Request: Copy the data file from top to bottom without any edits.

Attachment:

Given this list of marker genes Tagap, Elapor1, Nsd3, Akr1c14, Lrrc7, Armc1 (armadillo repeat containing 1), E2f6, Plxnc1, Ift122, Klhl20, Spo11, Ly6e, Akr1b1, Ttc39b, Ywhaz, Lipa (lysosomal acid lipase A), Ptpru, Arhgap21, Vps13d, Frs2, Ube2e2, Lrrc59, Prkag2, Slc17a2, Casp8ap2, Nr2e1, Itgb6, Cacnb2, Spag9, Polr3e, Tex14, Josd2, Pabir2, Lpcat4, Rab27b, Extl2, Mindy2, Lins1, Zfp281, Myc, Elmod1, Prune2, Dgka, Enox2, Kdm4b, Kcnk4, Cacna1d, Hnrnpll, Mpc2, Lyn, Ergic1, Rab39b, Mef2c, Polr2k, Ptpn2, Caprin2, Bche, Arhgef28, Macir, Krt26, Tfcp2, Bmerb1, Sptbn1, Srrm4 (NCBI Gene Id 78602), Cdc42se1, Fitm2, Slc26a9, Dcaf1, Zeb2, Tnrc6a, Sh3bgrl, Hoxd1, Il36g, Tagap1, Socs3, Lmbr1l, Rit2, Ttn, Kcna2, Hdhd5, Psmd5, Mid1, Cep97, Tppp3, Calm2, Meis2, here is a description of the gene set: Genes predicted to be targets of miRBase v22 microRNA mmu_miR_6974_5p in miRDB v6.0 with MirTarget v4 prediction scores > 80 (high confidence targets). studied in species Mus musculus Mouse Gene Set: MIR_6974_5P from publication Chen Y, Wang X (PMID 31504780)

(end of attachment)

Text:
Given this list of marker genes Tagap, Elapor1, Nsd3, Akr1c14, Lrrc7, Armc1 (armadillo repeat containing 1), E2f6, Plxnc1, Ift122, Klhl20, Spo11, Ly6e, Akr1b1, Ttc39b, Ywhaz, Lipa (lysosomal acid lipase A), Ptpru, Arhgap21, Vps13d, Frs2, Ube2e2, Lrrc59, Prkag2, Slc17a2, Casp8ap2, Nr2e1, Itgb6, Cacnb2, Spag9, Polr3e, Tex14, Josd2, Pabir2, Lpcat4, Rab27b, Extl2, Mindy2, Lins1, Zfp281, Myc, Elmod1, Prune2, Dgka, Enox2, Kdm4b, Kcnk4, Cacna1d, Hnrnpll, Mpc2, Lyn, Ergic1, Rab39b, Mef2c, Polr2k, Ptpn2, Caprin2, Bche, Arhgef28, Macir, Krt26, Tfcp2, Bmerb1, Sptbn1, Srrm4 (NCBI Gene Id 78602), Cdc42se1, Fitm2, Slc26a9, Dcaf1, Zeb2, Tnrc6a, Sh3bgrl, Hoxd1, Il36g, Tagap1, Socs3, Lmbr1l, Rit2, Ttn, Kcna2, Hdhd5, Psmd5, Mid1, Cep97, Tppp3, Calm2, Meis2, here is a description of the gene set: Genes predicted to be targets of miRBase v22 microRNA mmu_miR_6974_5p in miRDB v6.0 with MirTarget v4 prediction scores > 80 (high confidence targets). studied in species Mus musculus Mouse Gene Set: MIR_6974_5P from publication Chen Y, Wang X (PMID 31504780)